We went to the Ghats. As a tourist in Kolkata how can you not. You have to take a launch ride or at least convince a boatman for an hours trip on the river. Its the loveliest thing I have done in the city. The mighty Ganges, the two massive (and worlds busiest) bridges on both sides of you... Kolkata and stuck in time??? A future time maybe.

Sengupta claims women were kept in purdah and her grandmother studied till the age of 13. My grandmother is a double MA (Hindi and English), her sister is a PhD in Sanskrit. My grandma is 82. There are two sides to every coin. Doctors, lawyers, even pilots, women in Bengal have been more progressive than her counterparts in the rest of the country. Every girl (and every boy, for that matter) is trained in one form of art at least. You will find singers and dancers and artists in every home here. Education is given a level of importance which is sometimes irritating, in the way parents will goad their children for studying. But even here attitudes are changing. You do not have to be an engineer or a doctor any more. You could be a fashion designer or an actor... Sabyasachi, the Kolkata designer making waves around the world today, is the apple of every Bong mothers eye.

The piece on Netaji by Sengupta, I am reproducing here:

Calcutta has another guerrilla hero: Subhas Chandra Bose, who broke away from Gandhi’s nonviolent movement to raise an army against the British. The central narrative of his erstwhile family mansion on Elgin Road, now a museum of Bose memorabilia, is his “great escape” from house arrest. Red footsteps on the balcony mark how he tiptoed out on a January night in 1941. The gray Wanderer in which he was driven away sits in the driveway. In one gallery is an extraordinary collection of photographs, including Netaji — “respected leader” as he is known — shaking hands with Hitler in 1942; apparently, he took help where he could get it.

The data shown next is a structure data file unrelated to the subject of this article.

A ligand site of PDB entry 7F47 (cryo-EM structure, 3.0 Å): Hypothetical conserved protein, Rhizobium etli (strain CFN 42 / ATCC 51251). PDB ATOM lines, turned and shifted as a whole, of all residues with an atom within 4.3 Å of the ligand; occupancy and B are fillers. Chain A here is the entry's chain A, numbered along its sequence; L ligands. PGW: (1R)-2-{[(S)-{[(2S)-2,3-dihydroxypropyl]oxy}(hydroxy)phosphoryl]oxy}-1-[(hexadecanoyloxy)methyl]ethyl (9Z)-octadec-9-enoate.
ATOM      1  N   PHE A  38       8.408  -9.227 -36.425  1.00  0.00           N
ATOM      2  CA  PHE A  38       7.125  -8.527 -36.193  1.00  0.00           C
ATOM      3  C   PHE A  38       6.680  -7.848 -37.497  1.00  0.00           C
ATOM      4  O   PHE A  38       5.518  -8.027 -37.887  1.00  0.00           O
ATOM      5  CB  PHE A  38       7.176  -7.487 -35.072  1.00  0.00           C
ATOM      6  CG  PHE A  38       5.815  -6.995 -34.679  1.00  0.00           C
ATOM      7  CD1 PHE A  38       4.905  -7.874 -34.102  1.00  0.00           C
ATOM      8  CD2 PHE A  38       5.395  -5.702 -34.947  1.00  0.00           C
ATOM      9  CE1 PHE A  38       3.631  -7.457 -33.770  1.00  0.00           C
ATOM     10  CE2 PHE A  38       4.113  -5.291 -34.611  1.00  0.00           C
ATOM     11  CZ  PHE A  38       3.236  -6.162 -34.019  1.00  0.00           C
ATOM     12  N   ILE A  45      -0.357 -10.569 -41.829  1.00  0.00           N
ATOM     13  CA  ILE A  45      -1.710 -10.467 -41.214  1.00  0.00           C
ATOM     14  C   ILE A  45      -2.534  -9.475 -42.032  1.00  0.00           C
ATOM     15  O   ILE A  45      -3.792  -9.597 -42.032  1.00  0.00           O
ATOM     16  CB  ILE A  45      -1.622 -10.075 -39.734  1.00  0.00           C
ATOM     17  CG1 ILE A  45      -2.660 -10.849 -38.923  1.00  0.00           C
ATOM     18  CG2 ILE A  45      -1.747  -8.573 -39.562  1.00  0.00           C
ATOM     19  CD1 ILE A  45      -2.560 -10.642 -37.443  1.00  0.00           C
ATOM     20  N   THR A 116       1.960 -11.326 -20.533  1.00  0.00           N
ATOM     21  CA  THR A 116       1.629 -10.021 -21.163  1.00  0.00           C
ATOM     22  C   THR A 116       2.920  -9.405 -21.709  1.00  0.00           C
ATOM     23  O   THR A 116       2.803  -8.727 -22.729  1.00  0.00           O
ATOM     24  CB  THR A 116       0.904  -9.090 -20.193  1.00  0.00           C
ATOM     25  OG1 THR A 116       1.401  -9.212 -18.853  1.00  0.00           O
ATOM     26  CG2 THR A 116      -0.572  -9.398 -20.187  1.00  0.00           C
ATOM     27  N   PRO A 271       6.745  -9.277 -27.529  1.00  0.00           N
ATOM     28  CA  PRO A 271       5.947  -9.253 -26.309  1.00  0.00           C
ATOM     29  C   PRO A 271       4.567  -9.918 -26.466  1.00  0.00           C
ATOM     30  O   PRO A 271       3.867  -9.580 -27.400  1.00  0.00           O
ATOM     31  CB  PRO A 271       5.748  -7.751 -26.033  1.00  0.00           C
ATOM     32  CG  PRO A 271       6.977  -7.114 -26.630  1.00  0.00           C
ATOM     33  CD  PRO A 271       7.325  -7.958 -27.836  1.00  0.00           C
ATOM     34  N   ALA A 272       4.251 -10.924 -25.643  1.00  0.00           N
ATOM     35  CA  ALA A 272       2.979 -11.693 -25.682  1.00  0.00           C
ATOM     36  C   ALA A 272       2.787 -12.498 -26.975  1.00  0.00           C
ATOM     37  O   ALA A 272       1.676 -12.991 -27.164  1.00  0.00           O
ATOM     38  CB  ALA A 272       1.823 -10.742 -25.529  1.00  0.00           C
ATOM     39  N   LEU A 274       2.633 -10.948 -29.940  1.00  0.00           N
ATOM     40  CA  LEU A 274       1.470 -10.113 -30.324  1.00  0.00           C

Good she wrote this in a New York paper. :))

Where to eat: I have not been to as many eateries in my city as I would like to but limiting the list to 3 is downright insulting. :) Even I could do better than that. One of my posts would be dedicated to eateries in Kolkata, promise. Send me your fav food place list to

SENGUPTA, the author of the discussed article is The New York Times bureau chief in India.

Kolkata is a mixture of Kalighat temple and Sector V. It is a combination of Metro Railway and rickety buses whose tyre-bursts kill people. There is a Science City and there are the tanneries. There is a bye pass road, and there are the narrow gullies of North Kolkata. There is Pizza Hut and Anadir Cabin Mughlai Paratha.

Honey, I could just go on and on. But whats the use. For people like me, it is nostalgia which paints the city in rainbow hues. For an outsider, Netaji and Tagore and sandesh with "truffle-like injection of palm syrup", is all there is to the city maybe. Like all outsiders of yore, they still revel in the pictures of ragpickers and Howrah Bridge, and refuse to see the living breathing city, like any other city and yet so unlike, where millions go to work (as rickshaw pullers as well as software engineers) in the morning and get back to homes and families to join the table at dinner.

1 comment:

  1. that was goood....u shud mail it to Sengupta if u have'nt...i think she needs to get a peice of it...poeple cant just go on writing anything..Sengupta...ur Dead...